In 1994 he saw to donate 3233 to the museum, and in late summer the “critter” made it’s way to Sheepscot. A few cursory repairs and 51 was placed into service for the annual picnic of that year. This was the first form of motive power for the railroad and it would be over another two and a half years before additional help would arrive in the form of the Plymouth. The last major maintenance undertaking was in 2009 when major overhaul was performed to the running gear, the rear diff. as well as other areas.

In subsequent years it had become increasingly difficult to engage and shift the transmission despite wide clutch adjustments and being a crash box (no synchro) would make it more difficult to listen to. It was determined that both cases had run dry at some point and after topping it off would just end up on the floor from an unknown source. So it was endeavored to pull the transmission to investigate further. Several years ago work began, the transmission pulled but in our imperfect world, more pressing projects arose consuming both human and physical resources deferring the project for several years.

There now appears to be a window to tackle some of these issues. First the transmission, since removal the transmission is locked up in second gear, wouldn’t be surprised if moisture found it’s way into the control towers, we do have a spare if needed. Also planned is a check of the running gear, brake rigging, restoring the oilers which are plugged and rehabbing the sanders, (it has 4 wheel sanders). We’ll then move forward. There have been reports of a small rear main seal weep which I can see evidence of, but the pressure plate and disk are dry so perhaps can be deferred until next winter when we can pull the thing out, flip it over and do front and rear main seals. The fuel system was drained and purged when the transmission came out so that a good thing, but if we encounter trouble I know a Continental Engine whisperer who’s within earshot.

That’s the long and not so short of it. Pics coming when I can figure out the technology. Thanks.

Sources: Brookville Equipment Corp.; American Industrial Mining Co. Museum; National Cranberry Magazine; NE Railfan.Net; WW&F news letter archives 1994, 1995, 1997, 2009; Obituary of Robert Paine 2017.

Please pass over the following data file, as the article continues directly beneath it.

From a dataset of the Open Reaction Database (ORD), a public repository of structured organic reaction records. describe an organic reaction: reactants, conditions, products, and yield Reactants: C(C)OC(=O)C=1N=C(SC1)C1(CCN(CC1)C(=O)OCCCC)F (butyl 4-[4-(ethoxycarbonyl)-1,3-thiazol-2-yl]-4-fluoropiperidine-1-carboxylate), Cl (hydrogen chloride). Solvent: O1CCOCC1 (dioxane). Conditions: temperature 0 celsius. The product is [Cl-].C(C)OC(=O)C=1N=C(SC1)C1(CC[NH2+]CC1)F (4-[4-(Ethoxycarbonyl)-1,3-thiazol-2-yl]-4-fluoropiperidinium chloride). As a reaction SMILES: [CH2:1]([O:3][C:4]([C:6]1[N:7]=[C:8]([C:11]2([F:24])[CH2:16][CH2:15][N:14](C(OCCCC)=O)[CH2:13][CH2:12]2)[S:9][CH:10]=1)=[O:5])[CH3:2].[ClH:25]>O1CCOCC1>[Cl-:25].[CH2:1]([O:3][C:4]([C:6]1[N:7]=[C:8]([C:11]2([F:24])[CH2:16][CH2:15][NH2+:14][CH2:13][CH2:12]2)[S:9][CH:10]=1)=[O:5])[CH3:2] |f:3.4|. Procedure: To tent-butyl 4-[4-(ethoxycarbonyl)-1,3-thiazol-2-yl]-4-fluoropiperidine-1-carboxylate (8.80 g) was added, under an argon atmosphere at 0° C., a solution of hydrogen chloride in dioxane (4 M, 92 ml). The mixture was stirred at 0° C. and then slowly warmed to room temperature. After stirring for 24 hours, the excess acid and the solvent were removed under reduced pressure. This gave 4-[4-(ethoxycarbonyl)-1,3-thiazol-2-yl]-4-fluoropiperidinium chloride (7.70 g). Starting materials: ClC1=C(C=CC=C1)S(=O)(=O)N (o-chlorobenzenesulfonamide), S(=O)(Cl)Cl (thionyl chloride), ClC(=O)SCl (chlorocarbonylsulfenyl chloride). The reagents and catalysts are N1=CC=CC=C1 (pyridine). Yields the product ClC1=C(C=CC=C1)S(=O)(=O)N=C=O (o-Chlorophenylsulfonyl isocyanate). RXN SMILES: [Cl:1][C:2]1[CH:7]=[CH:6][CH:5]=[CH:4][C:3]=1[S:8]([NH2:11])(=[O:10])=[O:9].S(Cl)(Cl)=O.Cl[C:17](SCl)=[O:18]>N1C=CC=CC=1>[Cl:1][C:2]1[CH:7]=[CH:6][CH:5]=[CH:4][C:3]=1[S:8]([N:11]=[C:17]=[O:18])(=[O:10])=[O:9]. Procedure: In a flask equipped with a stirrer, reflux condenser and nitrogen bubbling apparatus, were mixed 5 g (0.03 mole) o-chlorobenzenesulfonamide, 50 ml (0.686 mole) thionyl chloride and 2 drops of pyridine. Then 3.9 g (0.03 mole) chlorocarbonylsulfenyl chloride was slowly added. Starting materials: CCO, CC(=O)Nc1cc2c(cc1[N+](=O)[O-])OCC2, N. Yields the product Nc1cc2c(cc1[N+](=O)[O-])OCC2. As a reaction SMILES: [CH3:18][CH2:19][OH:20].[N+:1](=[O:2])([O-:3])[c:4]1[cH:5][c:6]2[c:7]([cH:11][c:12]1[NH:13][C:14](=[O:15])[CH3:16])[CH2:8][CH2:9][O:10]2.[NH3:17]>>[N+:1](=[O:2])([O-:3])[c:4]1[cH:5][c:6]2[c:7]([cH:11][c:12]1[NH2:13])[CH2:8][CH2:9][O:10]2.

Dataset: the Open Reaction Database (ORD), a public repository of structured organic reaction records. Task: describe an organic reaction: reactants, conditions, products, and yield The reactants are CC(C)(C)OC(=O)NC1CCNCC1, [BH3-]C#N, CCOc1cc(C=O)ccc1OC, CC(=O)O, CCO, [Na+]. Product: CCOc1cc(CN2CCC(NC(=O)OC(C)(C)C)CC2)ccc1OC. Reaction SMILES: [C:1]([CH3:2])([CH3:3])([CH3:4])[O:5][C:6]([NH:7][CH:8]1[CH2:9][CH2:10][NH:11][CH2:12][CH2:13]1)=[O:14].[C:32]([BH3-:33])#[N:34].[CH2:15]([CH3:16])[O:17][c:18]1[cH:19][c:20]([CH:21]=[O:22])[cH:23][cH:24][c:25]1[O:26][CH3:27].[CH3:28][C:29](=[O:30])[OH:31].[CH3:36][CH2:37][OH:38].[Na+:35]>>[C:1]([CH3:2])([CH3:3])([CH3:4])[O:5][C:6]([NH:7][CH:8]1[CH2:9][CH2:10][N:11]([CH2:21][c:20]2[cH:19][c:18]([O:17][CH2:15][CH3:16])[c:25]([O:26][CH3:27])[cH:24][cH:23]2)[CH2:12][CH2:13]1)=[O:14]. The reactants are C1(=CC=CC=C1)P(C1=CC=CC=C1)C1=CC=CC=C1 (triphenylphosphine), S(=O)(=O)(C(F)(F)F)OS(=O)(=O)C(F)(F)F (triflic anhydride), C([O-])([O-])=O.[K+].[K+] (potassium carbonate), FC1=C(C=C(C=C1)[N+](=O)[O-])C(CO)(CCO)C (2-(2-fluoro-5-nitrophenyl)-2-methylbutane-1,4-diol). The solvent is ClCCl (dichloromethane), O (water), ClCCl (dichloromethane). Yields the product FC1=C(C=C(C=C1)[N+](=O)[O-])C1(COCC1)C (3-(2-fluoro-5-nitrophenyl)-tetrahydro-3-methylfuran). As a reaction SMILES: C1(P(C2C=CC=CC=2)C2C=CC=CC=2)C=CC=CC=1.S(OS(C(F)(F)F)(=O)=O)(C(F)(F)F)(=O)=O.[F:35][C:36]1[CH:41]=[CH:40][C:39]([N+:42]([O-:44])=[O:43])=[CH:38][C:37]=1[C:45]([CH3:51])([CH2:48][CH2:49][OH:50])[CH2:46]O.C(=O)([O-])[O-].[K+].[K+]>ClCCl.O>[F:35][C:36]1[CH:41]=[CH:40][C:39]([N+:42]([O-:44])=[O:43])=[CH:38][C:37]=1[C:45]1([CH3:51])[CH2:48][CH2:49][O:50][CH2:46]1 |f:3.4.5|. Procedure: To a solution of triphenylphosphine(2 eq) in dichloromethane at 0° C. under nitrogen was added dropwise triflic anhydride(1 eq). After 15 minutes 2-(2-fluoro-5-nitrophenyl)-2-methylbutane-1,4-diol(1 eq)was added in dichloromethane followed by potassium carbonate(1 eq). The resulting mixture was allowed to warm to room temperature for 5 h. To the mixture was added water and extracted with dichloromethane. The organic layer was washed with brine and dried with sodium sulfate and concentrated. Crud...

Volunteers / Re: August 2020 Work Reports
« on: August 31, 2020, 01:35:28 PM »
One of the mounting posts for the float had broken off in the past, a repair appears to have been attempted eg: epoxy, JB weld ?? So the engine behaved like a sunk float. Found a trashed Zenith 63 L for cheap with a good cover, intact float posts, hope to "marry" the two.

Work and Events / Re: Mitsubishi Tractor
« on: October 02, 2019, 04:04:35 PM »
Jason and Randy flanged all day yesterday

Work and Events / Re: Mitsubishi Tractor
« on: October 02, 2019, 02:01:24 PM »
Finished up the rotary cutter on the Mitsubishi yesterday, setting it per the manufacturer's instructions. Derived a suitable initial PTO setting from a similar tractor's manual. Brendon was game enough to take it out on an initial extreme test out behind the station and east of the main cutting the 5+ foot rather wet grass, brush and weeds. The thing performed flawlessly, effortlessly going right through the stuff. Both tractor and deck are well suited for each other. A great find by Mike.


Work and Events / Re: Mitsubishi Tractor
« on: September 01, 2019, 01:57:07 PM »
Woke the Mitsubishi on Wednesday after a 2+ year long nap. New fuel, filter and bowl, bled it down, and it fired up reasonably easy. Had enough air time in the front tires for a few laps around the dooryard, then sent the front tires out for replacement. A few leaks to chase, a change of fluids, battery and changing the 3 point gear from a mix of Cat 0 to Cat 1 and it will be ready to mount the deck.

Work and Events / Re: New ramp track
« on: June 21, 2019, 05:52:54 PM »

I took the train from Carcross back down to Skagway last weekend.

Work and Events / Re: Trout Brook Bridge - Official Work Thread
« on: September 09, 2018, 08:19:00 AM »
For reference, if you go back to the second page of this thread, there are pictures of what the site looked like on 8/8/17 the day the test bores were done. A mere 13 months ago! Truly, truly remarkable.

Work and Events / Re: 2017 Spring Work Weekend
« on: April 27, 2017, 02:26:42 PM »
Start time for tomorrow (Fri)? My Son is coming up for the weekend.